No grand master plan has ever been found for Filoli but correspondence, records, maps, and drawings help us understand the original design intent. Filoli Architectural Documentation Report Volume 1, by George O. Siekkinen, Senior Architect for the National Trust for Historic Preservation, drew on the research of Timmy Gallagher and Pat O'Brien. Siekkinen also obtained new information from archives and from the Spring Valley Water Company records for his detailed documentation and analysis. From the timeline of the correspondence it is easy to conclude that the vision for Filoli came from its owners and was not the inspiration of a design professional.
The Bourns used a team of artists, consultants and draftsmen to transform their ideas into finished working drawings. It is clear from the research that the master plan was firmly rooted in the minds of the Bourns, and that the house, the garden and the grounds were planned as one unit: the formal garden, starting with the terraces and the sunken garden, following the construction of the house. The entire garden was built spanning the years between 1917 through 1929. The strength of the garden's design is its long links to the house and its compartmentalized character defined by its hedges and walls. It remains remarkably preserved as one of the few surviving and best examples of an English Renaissance style garden. Many of the original 17th century prototypes in England have either been altered as garden styles, have changed, or did not survive wars and years of neglect. Fortunately the Roths respected the original design and maintained its historic integrity for 31 years.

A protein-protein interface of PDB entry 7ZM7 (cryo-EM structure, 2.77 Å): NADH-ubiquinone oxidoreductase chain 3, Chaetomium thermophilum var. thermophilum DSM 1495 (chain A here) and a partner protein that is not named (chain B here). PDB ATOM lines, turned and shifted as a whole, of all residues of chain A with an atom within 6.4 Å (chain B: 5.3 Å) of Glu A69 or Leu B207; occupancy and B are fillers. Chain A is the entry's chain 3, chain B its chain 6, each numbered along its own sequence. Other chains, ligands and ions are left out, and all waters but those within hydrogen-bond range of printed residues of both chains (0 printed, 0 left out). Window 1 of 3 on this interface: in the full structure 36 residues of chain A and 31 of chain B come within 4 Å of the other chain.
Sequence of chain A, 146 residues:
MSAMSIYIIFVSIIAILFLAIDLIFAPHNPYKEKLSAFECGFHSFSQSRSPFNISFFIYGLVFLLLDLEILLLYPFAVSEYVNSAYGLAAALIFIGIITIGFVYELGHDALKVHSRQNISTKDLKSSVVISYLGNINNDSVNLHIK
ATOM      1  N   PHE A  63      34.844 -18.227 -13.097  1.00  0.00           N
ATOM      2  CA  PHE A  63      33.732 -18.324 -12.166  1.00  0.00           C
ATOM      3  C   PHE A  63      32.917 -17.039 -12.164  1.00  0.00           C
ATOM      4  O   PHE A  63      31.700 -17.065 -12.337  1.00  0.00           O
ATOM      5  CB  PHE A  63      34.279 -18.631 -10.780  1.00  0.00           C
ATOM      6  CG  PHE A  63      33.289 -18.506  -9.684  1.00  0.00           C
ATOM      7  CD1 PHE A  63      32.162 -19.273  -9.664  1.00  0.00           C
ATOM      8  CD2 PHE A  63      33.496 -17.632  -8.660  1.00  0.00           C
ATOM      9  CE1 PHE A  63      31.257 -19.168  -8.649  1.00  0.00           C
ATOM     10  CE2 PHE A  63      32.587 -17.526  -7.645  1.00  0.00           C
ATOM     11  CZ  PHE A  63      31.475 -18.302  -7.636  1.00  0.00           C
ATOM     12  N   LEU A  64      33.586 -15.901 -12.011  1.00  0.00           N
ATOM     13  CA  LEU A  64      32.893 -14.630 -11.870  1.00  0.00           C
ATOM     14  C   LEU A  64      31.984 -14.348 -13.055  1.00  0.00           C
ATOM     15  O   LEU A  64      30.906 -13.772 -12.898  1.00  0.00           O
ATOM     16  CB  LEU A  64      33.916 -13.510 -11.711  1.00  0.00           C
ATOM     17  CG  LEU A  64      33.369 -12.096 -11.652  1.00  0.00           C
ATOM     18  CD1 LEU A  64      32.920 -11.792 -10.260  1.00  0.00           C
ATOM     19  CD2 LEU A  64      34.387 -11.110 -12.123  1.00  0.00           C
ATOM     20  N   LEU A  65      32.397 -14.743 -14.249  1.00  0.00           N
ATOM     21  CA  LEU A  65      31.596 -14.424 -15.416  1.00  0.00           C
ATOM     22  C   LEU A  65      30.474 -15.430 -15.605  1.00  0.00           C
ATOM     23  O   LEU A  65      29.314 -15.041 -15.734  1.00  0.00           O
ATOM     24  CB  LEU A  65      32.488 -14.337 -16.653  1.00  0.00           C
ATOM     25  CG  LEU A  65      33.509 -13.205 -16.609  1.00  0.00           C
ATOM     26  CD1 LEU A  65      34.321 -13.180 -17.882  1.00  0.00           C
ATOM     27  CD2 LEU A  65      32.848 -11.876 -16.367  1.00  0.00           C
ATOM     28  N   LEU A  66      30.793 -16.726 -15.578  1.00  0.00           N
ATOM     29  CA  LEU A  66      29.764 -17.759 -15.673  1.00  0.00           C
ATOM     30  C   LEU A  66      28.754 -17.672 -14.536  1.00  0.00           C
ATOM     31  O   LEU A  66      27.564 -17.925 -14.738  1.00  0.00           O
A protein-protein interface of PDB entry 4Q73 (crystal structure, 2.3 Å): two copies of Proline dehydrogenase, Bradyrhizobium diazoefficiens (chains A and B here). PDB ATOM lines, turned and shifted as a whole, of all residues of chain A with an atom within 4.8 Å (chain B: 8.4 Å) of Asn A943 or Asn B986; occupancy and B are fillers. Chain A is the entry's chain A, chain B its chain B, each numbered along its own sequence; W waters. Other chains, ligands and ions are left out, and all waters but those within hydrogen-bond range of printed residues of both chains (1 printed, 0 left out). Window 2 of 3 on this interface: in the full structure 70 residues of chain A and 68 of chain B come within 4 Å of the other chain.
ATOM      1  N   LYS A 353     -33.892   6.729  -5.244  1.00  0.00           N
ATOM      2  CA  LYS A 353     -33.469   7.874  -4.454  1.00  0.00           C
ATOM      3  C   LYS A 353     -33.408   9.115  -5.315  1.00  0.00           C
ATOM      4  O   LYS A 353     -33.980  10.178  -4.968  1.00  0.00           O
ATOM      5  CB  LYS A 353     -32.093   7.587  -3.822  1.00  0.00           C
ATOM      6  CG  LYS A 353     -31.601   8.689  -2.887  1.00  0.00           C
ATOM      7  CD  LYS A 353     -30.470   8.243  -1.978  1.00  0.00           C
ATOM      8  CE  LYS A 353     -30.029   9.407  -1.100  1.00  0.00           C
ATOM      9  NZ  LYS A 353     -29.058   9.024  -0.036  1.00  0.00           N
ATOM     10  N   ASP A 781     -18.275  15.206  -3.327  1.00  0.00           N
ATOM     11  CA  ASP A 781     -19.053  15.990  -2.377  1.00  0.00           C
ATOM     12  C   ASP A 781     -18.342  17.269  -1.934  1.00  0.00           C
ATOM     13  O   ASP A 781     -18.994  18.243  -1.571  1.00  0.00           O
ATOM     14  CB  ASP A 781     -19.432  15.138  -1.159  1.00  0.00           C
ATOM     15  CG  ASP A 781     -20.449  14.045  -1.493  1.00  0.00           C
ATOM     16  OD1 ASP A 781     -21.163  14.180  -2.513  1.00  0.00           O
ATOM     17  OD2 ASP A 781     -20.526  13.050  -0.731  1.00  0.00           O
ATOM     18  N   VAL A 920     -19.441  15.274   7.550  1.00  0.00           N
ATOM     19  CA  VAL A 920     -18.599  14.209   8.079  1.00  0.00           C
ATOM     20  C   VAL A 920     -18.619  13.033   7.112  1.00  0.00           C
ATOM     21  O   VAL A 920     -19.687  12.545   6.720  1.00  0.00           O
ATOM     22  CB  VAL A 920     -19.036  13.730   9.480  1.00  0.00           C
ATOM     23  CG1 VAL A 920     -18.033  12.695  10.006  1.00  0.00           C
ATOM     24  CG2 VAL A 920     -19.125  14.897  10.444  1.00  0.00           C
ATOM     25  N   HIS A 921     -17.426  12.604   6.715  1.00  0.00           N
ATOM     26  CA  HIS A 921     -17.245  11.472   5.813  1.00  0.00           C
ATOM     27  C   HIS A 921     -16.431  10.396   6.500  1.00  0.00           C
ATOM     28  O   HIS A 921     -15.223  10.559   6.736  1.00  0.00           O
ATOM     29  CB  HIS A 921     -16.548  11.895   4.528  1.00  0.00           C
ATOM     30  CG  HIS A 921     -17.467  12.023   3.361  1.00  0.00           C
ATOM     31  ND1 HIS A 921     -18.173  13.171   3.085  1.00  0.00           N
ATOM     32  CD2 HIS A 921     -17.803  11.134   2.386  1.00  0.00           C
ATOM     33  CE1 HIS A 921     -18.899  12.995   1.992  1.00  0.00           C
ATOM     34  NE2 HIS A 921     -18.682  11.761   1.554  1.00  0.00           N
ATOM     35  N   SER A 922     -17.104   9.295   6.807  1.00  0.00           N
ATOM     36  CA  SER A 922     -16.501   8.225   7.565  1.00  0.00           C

The design of gardens and the grounds is reflected by the personalities of its owners. Bourn's parents landed in San Francisco around 1850. They were leading citizens and members of San Francisco's elite philanthropic society by the time Filoli was built. They preferred a lifestyle of privacy and seclusion and avoided public attention. Even when it came to building Filoli, the project was never publicized in design magazines of the times, as was Harriet Pullman Carolan's estate, Carolands, among others. Mr. Bourn considered that sort of publicity “self-promotion“ and refused several offers. In moving to the country they wanted to get away from the crowds in the city and create a retreat where they would have more leisure time and could have a closer relationship with the land and an opportunity to enjoy nature in all its beauty and serenity. Mr. Bourn was looking forward to “growing young” at Filoli and “being personally involved, for 40 or 50 years, with its supervision.”